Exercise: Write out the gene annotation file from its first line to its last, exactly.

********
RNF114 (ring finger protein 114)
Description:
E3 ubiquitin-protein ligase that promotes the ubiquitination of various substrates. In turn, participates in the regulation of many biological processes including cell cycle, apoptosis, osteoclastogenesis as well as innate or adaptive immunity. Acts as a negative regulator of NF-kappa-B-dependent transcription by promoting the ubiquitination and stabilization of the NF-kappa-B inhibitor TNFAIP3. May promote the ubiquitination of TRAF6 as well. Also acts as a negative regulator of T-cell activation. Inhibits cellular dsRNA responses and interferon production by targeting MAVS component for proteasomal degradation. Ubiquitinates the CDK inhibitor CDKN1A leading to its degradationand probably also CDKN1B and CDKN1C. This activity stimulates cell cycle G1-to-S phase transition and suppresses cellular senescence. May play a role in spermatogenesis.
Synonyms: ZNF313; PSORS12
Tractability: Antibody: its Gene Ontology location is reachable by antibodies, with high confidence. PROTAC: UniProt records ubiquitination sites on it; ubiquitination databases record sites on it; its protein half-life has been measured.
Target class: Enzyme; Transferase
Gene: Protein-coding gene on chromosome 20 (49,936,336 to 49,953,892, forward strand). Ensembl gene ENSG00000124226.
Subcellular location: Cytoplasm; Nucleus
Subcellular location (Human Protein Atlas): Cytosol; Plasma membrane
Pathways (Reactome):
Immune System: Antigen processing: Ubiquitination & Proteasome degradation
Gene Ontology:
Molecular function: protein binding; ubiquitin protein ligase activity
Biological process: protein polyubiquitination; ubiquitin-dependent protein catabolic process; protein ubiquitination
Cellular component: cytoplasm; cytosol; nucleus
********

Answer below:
RNF114 (ring finger protein 114)
Description:
E3 ubiquitin-protein ligase that promotes the ubiquitination of various substrates. In turn, participates in the regulation of many biological processes including cell cycle, apoptosis, osteoclastogenesis as well as innate or adaptive immunity. Acts as a negative regulator of NF-kappa-B-dependent transcription by promoting the ubiquitination and stabilization of the NF-kappa-B inhibitor TNFAIP3. May promote the ubiquitination of TRAF6 as well. Also acts as a negative regulator of T-cell activation. Inhibits cellular dsRNA responses and interferon production by targeting MAVS component for proteasomal degradation. Ubiquitinates the CDK inhibitor CDKN1A leading to its degradationand probably also CDKN1B and CDKN1C. This activity stimulates cell cycle G1-to-S phase transition and suppresses cellular senescence. May play a role in spermatogenesis.
Synonyms: ZNF313; PSORS12
Tractability: Antibody: its Gene Ontology location is reachable by antibodies, with high confidence. PROTAC: UniProt records ubiquitination sites on it; ubiquitination databases record sites on it; its protein half-life has been measured.
Target class: Enzyme; Transferase
Gene: Protein-coding gene on chromosome 20 (49,936,336 to 49,953,892, forward strand). Ensembl gene ENSG00000124226.
Subcellular location: Cytoplasm; Nucleus
Subcellular location (Human Protein Atlas): Cytosol; Plasma membrane
Pathways (Reactome):
Immune System: Antigen processing: Ubiquitination & Proteasome degradation
Gene Ontology:
Molecular function: protein binding; ubiquitin protein ligase activity
Biological process: protein polyubiquitination; ubiquitin-dependent protein catabolic process; protein ubiquitination
Cellular component: cytoplasm; cytosol; nucleus